Artist Anjum Singh’s work, says Bharati Chaturvedi, uses waste, including aluminium, acrylic, commonplace industrial materials, to build up a dynamic, organic urbanscape.
Trees, brutally lopped, stand like humbled prisoners of war, about to be shot in a bloody end. They have been constructed from aluminum with automotive paint, and acrylic, commonplace industrial materials made from ores mined from deep earth.
They stand on dark Astroturf that glistens like the silver flecks of a black granite tombstone. This mélange of symbols builds up into the remains of a funeral, and we find ourselves in a crypt. Here, two leftovers of artist Anjum Singh’s city of residence — Delhi — are enshrined.
One, trees. Cut to make way for more people to travel wider distances quicker. The other, materials — acrylic, once created in Delhi’s many industrial zones. Many of these factories are now shut down, replaced by service centers, in anticipation of modernity.
This crypt, called ‘Minim’ is just one marker of Delhi. In fact, together with other works in Anjum Singh’s new show, All That Glitters is Litter, it is one of several micro-ecologies that jointly built up to the dynamic organic urbanscape.
But the works also reach beyond spatial mapping, allowing the array of materials to simultaneously indicate the tensile quality of new global urbanity; fiber glass, shiny oblong magnets, acrylic, steel — these are the fabrics cities everywhere are draped in, in their buildings and in their trash.
The show’s title works more than hints at this transformation. Here, a pile of trash, predominantly newspaper, glistens in its painstakingly crafted acrylic avatar. To do this, Anjum has worked with specialists who have been able to apply industrial skills to cutting-edge artwork with panache. The ubiquitous neighborhood trash pile is transparent but the folds and crushes render it largely opaque. On the edges, an editorial is visible, drowned out by the tender pages, all shining in a deceptively cheery manner.
Why does everything that glitters have to be litter? Is it because that is exactly what Shining India sheds? Or is it valuable because it has been sorted out from the rest of the trash and kept aside? In her previous works,
Anjum has examined new waste regimes, intended to upgrade essential services in contemporary cities. Now, she addresses the value being created from trash, the alchemy of the entrepreneurial city that transforms it from unwanted to desirable. Colour strikes out from between this heap, like a shot of plastic in a vast landfill. Perhaps it will end up inside a foraging cow, the living and the inert intermingling. These are the subliminal boundaries that Anjum seeks out, where unlikely meetings materialize. Cows and Plastics, Trees and Roads, The Expanding City and the Limited Vision for it.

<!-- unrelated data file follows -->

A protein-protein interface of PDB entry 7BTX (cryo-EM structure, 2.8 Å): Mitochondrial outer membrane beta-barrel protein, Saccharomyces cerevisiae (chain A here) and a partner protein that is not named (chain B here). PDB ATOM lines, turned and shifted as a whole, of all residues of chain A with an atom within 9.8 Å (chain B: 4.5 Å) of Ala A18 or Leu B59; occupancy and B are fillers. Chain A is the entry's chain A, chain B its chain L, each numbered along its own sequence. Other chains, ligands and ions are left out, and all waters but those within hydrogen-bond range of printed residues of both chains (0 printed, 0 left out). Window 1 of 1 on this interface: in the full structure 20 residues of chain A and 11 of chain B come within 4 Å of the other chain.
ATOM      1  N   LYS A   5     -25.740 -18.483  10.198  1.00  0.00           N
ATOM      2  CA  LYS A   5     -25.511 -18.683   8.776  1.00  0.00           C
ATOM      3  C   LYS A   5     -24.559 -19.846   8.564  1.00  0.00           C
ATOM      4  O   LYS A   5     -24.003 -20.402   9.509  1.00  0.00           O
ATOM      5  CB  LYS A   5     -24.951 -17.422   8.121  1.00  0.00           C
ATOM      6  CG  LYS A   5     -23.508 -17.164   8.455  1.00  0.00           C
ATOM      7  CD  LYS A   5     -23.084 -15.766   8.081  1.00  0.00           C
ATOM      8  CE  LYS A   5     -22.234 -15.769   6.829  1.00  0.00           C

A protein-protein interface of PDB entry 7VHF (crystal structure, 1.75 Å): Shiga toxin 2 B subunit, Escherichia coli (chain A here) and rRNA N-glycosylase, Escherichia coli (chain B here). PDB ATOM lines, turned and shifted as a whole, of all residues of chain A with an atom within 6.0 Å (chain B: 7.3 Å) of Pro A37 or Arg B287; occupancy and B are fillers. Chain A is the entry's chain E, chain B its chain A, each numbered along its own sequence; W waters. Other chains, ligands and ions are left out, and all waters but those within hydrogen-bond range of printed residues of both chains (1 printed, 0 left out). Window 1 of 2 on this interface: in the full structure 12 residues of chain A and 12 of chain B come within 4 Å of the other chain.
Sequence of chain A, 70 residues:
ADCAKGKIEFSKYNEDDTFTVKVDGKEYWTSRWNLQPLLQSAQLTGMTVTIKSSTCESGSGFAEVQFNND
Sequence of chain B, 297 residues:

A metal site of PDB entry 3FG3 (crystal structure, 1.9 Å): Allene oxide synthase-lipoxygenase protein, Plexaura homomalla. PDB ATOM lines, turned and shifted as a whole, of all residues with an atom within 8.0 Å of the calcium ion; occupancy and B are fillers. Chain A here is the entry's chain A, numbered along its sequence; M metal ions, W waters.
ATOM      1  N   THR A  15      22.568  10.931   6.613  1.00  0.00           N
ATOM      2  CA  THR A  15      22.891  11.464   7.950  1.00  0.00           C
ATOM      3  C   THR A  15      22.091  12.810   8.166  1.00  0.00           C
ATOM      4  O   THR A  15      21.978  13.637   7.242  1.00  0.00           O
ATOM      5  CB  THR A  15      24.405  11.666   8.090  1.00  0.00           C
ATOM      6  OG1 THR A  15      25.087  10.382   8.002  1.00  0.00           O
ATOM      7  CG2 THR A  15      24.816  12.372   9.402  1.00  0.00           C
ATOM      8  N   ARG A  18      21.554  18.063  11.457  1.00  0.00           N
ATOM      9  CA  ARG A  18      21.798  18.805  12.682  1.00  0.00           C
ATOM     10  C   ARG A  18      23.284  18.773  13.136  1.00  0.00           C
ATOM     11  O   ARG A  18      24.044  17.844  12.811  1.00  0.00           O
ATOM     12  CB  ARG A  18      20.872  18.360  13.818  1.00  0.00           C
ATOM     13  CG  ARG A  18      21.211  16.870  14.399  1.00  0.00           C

Frequently, there is an impending crash as multiple systems set out on their converging trajectories. Such a sense of anticipation mingled with a deep embracing of the quirky urban, ripples across the works in the show.
If some of these are somber-isms, Anjum counters them with her playful use of materials and space concepts, creating an edgy game that viewers must play along with. In Spit and Spat, two paintings take off on the unselfconscious act of making the world a personal spittoon.
The offerings of hundreds of spitters dot the city, but it is unclear what their journey is like. Did they flow into the blue river, its occasional cellular structure in the painting indicative of a reserved seat for every blob? The story can be completed in many ways.
A sculpture-like everything uses acrylic, bringing a buoyancy and texture to the timbre. More complex materials come together in one of the finest works in the show, Buzz. It draws from an easily recognizable New Delhi image — giant beehives bulging from the exterior corners of older buildings and occasionally, trees. Stone and concrete, ironically, provide a home to such creatures in an inhospitable city. These hives are created by letting magnets cling onto a honeycomb iron armature, manufactured locally, by hand. The magnets have been made in China.
Anjum bought them from a toy retailer in Old Delhi, a packed, lively, traditional center of trade. This flow of materials unleashes a compelling narrative of the microcosms we inhabit and their strange embeddedness in a constantly shifting world. Here, distance, proximity, labor, new sites of activity are all held together in the neat, polished form of an industrious worker bee. It is a powerful metaphor for the hard labor that still propels cities everywhere.
But Anjum’s engagement with the urban landscape isn’t about cities as much as it is about the idea of the quotidian — her quotidian. It is as much about clashes over public space and dominance as about sensibilities and the smaller traditions that we are a part of, even if we fight some of them off constantly.